Friday, February 27, 2009

Tart of the Week: Nancy Parsons


Another humble tart from humble beginnings, Annabella was said to be the daughter of a tailor on Bond Street. If this is the case, her family took care in Annabella receiving a good education, possibly abroad. Perhaps, her father serviced the well-to-do which made little Annabella accustomed to the cultured set. Unlike some of our favourite tarts, Annabella was deeply religious with a calm temperament. It was said that any harsh words said against her left deep scars; she was a gentle soul at heart.

At a young age she eloped to the West Indies with a Captain Horton. The whole idea probably seemed romantic at the time but once she began her new life in Jamaica she was soon to discover the true nature of Captain Horton. He abused her so much that she ran away, first boarding a ship to the Americas and then finally managing to make her way back to London.

Now going by the name of Mrs Nancy Horton (widow), our heroine found herself completely penniless and out of luck. Praying wasn't gonna help her put food in her stomach and find a place to live, Nancy had to act fast. She managed to find a series of men to take care of her in exchange for, ya know, the goods. One of these men just happened to be the newly separated Duke of Grafton who had had enough of his wife's gambling. The Duke was head over heels for Nancy and the two were the example of the perfect couple for years. Nancy even acted as the incumbent wife, hosting dinners and such-all while the Duke was serving as Prime Minister. They saw each other as equals and the Duke was never adverse to seeking Nancy's advice in political matters. The breakup came as quite a shock to everyone including Nancy. The press was quick to report that while the Duke wanted to keep things amiable, Nancy was too hurt. Soon afterward, the Duke remarried.

Nancy was no longer in the height of her beauty and although she was getting an annuity, her future security was still uncertain. However, she still had her charms and networking skills so she wasn't without a list of admirers. One of these admirers was the young Duke of Dorset who would later be known as quite the ladies' man. He and Nancy were a couple for more than a year before he moved on to the much younger Elizabeth Armistead.

Then suddenly Nancy was the Viscountess Maynard. The fact that Nancy and Charles, Viscount Maynard were even seeing each other had slipped under everyone's radar until the marriage announcement was in the Morning Post. Even more surprising, Charles was 15 years younger than Nancy. Whispers surfaced that Nancy's intelligence made up for Charles' lack of it. Now in her older years, it was her smarts that attracted many men, not her beauty; and that sexy brain of hers got her a title.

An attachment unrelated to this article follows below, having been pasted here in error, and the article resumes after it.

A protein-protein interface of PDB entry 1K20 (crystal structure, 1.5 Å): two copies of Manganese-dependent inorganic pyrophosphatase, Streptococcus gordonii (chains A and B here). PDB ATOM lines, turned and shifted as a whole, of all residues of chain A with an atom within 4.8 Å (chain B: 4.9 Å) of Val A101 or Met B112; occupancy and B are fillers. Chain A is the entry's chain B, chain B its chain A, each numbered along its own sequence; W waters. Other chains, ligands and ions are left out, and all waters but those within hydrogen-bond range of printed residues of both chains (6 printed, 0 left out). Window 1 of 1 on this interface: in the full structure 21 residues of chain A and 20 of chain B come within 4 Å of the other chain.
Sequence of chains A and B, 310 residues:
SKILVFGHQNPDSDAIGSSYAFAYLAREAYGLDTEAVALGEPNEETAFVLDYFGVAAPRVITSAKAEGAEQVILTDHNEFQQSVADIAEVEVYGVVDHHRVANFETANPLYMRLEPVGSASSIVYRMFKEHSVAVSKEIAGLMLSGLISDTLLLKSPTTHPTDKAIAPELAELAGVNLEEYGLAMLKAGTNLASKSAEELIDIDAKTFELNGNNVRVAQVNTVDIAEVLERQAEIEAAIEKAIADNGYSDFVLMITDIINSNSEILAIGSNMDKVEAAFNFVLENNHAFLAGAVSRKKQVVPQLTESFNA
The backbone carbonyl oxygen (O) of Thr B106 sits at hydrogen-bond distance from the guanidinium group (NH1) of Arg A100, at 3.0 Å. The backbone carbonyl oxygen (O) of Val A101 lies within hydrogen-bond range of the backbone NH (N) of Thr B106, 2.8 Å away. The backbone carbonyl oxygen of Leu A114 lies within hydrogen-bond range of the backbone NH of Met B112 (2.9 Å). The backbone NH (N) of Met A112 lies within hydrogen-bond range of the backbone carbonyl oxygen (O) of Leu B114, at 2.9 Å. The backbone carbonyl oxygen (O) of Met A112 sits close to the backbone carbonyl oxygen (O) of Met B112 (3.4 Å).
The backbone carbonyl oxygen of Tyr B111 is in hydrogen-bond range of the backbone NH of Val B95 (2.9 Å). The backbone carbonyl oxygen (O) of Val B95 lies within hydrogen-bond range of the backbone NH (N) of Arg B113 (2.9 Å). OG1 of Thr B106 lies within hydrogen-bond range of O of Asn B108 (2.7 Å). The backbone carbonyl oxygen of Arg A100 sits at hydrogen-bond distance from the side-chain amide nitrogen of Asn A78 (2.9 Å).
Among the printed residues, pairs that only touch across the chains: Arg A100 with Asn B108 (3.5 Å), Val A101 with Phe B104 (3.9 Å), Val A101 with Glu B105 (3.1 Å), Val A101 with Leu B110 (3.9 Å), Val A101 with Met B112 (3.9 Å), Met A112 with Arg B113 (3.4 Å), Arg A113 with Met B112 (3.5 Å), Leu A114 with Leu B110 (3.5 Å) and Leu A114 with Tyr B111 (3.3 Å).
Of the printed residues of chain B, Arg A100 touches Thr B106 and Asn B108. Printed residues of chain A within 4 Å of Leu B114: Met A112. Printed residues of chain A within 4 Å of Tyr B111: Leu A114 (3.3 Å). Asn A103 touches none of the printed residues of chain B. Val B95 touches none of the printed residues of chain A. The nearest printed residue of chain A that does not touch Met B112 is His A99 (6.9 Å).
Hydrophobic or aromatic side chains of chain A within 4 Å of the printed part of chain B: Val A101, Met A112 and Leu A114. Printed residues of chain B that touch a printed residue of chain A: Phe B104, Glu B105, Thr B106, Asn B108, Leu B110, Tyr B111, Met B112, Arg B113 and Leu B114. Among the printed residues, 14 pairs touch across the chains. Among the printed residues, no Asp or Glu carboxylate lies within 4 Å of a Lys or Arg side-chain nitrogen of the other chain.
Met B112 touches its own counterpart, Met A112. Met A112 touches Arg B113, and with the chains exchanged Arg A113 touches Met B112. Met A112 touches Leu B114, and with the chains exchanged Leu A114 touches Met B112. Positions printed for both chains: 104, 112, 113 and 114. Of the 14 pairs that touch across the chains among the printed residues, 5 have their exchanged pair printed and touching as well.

Men of all ages and ranks continued to fall in love with Nancy up until the time of her death in 1792 at the age of 69.

9 comments:

  1. I love these blogs about the tarts and the femmes. Many times, historical romance can be so "American" and "Hollywood" in its storytelling and its characters. I love that these women fascinated and captured their men not solely because of their beauty, but because of their intelligence, wit and charm--and still had IT well past their thirties.

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  2. Love that portrait! Someone should write a book about her life. It seems to be a bit outside the usual "tart" line.

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  3. What a beautiful painting of her. She almost looks real- a real beauty. I'm sure that this too was a big factor in her being so appealing to men of her time.

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  4. Agree. She does seem a cut above a 'mere' tart. I think it's so much more natural that attraction is built on things like wit and charm than solely a recognizably beautiful visage. Yet society and media tell us another, less true story about that. I agree with Evangeline about this post.
    It makes you see how, despite the ways in which institutional culture degraded [and still does to some extent] women in politics, religion and laws, in everyday life, many men longed for the companionship of women with whom they could forge an intellectual relationship.

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  5. Wasn't Charles Maynard one of Harriet's lovers? No?

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  6. Oh splendid, I'm glad you all like her! It's true Kitty Fisher, the most notorious courtesan of the age was also recognized for her intelligent contributions.

    @Paul- It was actually Charles Wyndham whom Harriet was involved in, and probably the true father of Caroline Lamb...but that's a post for another time :)

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  7. I love the tart of the week :-) What a great story and a fascinating life.

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  8. Cool another tart that I didn't know about. Great portrait of her.

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  9. She reminds me of Emma Hamilton, except not as self-absorbed and irritating. Who commissioned that portrait?

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